RoboHELP 2.0. (application development software for creating Windows Help files) (Software Review) (Evaluation)
by Clifton Karnes
With RoboHELP 2.0, creating Windows Help files is a snap.
Last issue, I talked about how to get the most from Windows Help from a user's point of view. This month, I'm going to talk about creating your own Help files.
Theoretically, the only tools you need to create a Windows Help file are the Help compiler (HC30.EXE or HC31.EXE) and a text editor that can produce ASCII text files, which the Help compiler reads and compiles. The Help compiler comes with most development systems, including the Windows SDK, Visual C++, and Borland C++. You also get the Help compiler with most Help-authoring tools.
Although you can create Help source files with an ASCII text editor, the Help compiler's native format is RTF (Rich Text Format), which is a little frightening to work with in its raw form. It's much easier to create Help source files with a word processor that can export RTF. Word for Windows has excellent RTF support (Microsoft invented RTF), and it has become the standard for Help authors.
Information on creating Help is sparse, but one excellent source is the Microsoft Help Authoring Guide, a Help file itself that explains Help file creation. It's available on the Windows SDK forum on CompuServe and on the Microsoft Developers Network CD. I haven't mentioned the MSDN CD before, but it's an indispensable tool for all Windows developers and professionals. It's a quarterly CD-ROM that boasts the entire hypertext documentation of the SDK, Visual C++, Petzold's Windows 3.1, and scores of other references. It also has lots of programs and useful information, including the Help Authoring Guide and other Help-authoring aids.
Back to creating Help. Using a word processor like Word for Windows instead of a text editor makes creating Help files easier, but it's still hard work. You have to put in the codes for topics, jumps, and graphics all by hand. And after you've saved your file, you have to compile it with the Help compiler, which, amazingly, is DOS based.
After you've gotten your feet wet with creating a few simple Help files, you'll begin to realize that this should be easier than it is.
Coming to the rescue is Blue Sky Software with Robo-HELP 2.0 (619-459-6365, $495). This program is a superb tool that turns Word for Windows into a Windows-based integrated development environment for Help, much the way Visual C++ and Visual Basic are integrated development environments for programs.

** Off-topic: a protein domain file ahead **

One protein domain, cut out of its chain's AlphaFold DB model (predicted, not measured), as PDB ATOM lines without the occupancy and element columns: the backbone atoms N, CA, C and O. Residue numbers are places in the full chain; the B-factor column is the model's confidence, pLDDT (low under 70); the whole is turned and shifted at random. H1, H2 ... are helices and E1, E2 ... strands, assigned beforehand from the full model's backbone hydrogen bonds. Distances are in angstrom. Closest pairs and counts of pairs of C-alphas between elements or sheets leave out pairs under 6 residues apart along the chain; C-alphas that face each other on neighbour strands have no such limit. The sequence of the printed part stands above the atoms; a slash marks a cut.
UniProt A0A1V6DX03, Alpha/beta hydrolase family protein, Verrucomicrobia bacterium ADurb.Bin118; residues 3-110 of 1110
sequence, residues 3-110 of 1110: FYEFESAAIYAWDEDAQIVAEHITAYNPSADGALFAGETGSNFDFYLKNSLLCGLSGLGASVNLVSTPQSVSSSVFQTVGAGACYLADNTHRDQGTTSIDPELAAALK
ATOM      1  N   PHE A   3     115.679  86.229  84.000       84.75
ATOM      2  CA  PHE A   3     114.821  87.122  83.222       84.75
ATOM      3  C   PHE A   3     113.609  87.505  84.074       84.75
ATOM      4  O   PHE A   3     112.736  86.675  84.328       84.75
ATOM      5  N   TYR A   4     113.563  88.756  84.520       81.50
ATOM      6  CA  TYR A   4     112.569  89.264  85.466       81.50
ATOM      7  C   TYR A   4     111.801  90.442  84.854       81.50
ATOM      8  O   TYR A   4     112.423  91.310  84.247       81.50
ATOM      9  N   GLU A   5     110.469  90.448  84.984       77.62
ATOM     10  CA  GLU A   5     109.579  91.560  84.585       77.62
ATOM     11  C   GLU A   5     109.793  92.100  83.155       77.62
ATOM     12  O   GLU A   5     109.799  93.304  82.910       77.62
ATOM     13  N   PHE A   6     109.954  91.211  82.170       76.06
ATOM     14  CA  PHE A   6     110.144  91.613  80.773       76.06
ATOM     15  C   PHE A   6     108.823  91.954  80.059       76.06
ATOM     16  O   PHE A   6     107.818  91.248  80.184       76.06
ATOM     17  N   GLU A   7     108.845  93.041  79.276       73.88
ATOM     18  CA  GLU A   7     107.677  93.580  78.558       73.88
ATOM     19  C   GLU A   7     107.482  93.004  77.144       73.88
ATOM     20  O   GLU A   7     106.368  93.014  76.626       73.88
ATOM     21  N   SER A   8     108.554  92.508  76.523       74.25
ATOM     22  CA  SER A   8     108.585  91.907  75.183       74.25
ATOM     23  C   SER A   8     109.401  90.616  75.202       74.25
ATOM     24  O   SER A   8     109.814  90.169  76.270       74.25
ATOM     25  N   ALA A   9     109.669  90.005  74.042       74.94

Everything that has to do with Help file creation and maintenance is automated with RoboHELP. The program installs a floating toolbox in Word and adds several items to Word's menus. To build a topic, you simply click on the Topic button. The program prompts you for titles and keywords. Creating a jump is just as easy. You click on the Jump button, and RoboHELP asks you where you want to jump. Creating pop-ups is a snap, too.
RoboHELP also has excellent support for embedded graphics, so managing BMP and MRB files is easy. In fact, you can do just about everything you'll ever need to do with a Help project from RoboHELP without ever having to write a line of code. If you're familiar with creating Help files, you'll know all about the Help project file, which has an HPJ extension. With RoboHELP, you'll probably never have to edit this file by hand.
One area in which RoboHELP really shines is Help macros. As you may know, the Help engine provides a set of macros that you can use yourself. (These macros should really be called functions. The macro name probably comes from the fact that Windows Help was developed by the Excel group.) These macros do things like print the current topic, set bookmarks, and the like. When you tell RoboHELP you want to embed a macro, it automatically supplies a list of all the available macros. You simply click on one, and RoboHELP puts the code in your Help document.
When it's time to compile, you just click on the Compile button. RoboHELP runs the DOS-based compiler engine in the background, gathers any error messages, and displays them in a window for you. You never have to see a DOS screen. In fact, unless you knew otherwise, you'd probably never guess that the Help compiler is a DOS program.
When you compile, if you find errors, RoboHELP will display the error messages and offer you a short explanation of what each error message means. If you've tried to decipher Help compiler error messages before, you know what a boon this is.
After you've successfully compiled your program, you can run it from Word by clicking on another button on RoboHELP's toolbox. If you're getting the impression that this program is wonderful, you're right. Creating Help just doesn't get any easier.